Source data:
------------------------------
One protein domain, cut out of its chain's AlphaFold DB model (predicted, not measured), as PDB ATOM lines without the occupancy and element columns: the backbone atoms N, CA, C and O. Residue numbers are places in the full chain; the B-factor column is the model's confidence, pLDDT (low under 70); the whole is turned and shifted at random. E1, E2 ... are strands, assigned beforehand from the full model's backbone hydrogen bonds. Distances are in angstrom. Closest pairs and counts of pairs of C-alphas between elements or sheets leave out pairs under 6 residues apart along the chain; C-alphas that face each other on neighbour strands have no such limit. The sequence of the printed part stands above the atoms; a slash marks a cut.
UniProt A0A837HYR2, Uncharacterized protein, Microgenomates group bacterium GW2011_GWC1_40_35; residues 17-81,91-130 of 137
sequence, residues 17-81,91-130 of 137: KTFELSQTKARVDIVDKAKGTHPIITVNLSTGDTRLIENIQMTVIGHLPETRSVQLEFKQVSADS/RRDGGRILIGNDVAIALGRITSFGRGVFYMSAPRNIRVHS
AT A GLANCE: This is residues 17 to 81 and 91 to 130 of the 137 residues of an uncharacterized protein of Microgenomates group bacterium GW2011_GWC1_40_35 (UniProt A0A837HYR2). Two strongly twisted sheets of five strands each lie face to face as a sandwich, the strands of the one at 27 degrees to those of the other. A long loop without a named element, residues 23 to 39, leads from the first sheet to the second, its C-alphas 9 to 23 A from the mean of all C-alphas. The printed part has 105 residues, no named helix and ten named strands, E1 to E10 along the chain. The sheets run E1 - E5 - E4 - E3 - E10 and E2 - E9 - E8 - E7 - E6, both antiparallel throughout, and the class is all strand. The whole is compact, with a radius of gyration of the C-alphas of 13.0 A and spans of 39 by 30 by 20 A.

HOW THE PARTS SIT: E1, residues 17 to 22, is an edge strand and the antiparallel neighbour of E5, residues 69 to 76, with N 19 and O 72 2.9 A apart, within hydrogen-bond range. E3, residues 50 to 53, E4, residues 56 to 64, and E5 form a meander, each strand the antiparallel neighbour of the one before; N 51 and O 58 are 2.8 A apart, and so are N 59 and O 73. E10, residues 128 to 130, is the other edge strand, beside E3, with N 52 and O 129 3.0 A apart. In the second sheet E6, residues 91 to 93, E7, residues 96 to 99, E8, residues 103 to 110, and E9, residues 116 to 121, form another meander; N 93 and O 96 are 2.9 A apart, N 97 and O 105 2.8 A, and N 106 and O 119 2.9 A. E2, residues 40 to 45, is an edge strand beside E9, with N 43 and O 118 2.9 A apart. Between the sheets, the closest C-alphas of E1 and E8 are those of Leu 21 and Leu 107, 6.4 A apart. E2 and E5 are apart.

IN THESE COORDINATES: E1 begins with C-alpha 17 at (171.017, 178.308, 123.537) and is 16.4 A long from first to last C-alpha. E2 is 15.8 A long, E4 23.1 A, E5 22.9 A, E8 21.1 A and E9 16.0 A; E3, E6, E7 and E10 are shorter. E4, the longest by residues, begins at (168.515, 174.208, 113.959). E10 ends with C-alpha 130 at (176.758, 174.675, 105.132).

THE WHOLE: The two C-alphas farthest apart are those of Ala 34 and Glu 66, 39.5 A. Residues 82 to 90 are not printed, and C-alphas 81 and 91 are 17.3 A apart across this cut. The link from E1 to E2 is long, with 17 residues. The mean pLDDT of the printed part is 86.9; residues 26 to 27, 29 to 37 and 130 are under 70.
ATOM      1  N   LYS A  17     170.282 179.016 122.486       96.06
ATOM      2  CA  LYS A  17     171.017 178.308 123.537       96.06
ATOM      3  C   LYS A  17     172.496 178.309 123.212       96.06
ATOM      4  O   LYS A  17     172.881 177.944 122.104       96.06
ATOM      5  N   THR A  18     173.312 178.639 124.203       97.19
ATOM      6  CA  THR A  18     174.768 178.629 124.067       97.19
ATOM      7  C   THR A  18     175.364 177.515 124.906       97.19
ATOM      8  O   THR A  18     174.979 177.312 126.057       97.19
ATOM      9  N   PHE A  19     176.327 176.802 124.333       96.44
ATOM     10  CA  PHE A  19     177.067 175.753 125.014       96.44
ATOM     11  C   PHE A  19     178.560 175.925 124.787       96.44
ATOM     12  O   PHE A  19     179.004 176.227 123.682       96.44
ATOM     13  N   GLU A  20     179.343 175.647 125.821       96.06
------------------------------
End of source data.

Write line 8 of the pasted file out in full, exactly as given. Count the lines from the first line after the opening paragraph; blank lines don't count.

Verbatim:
ATOM      2  CA  LYS A  17     171.017 178.308 123.537       96.06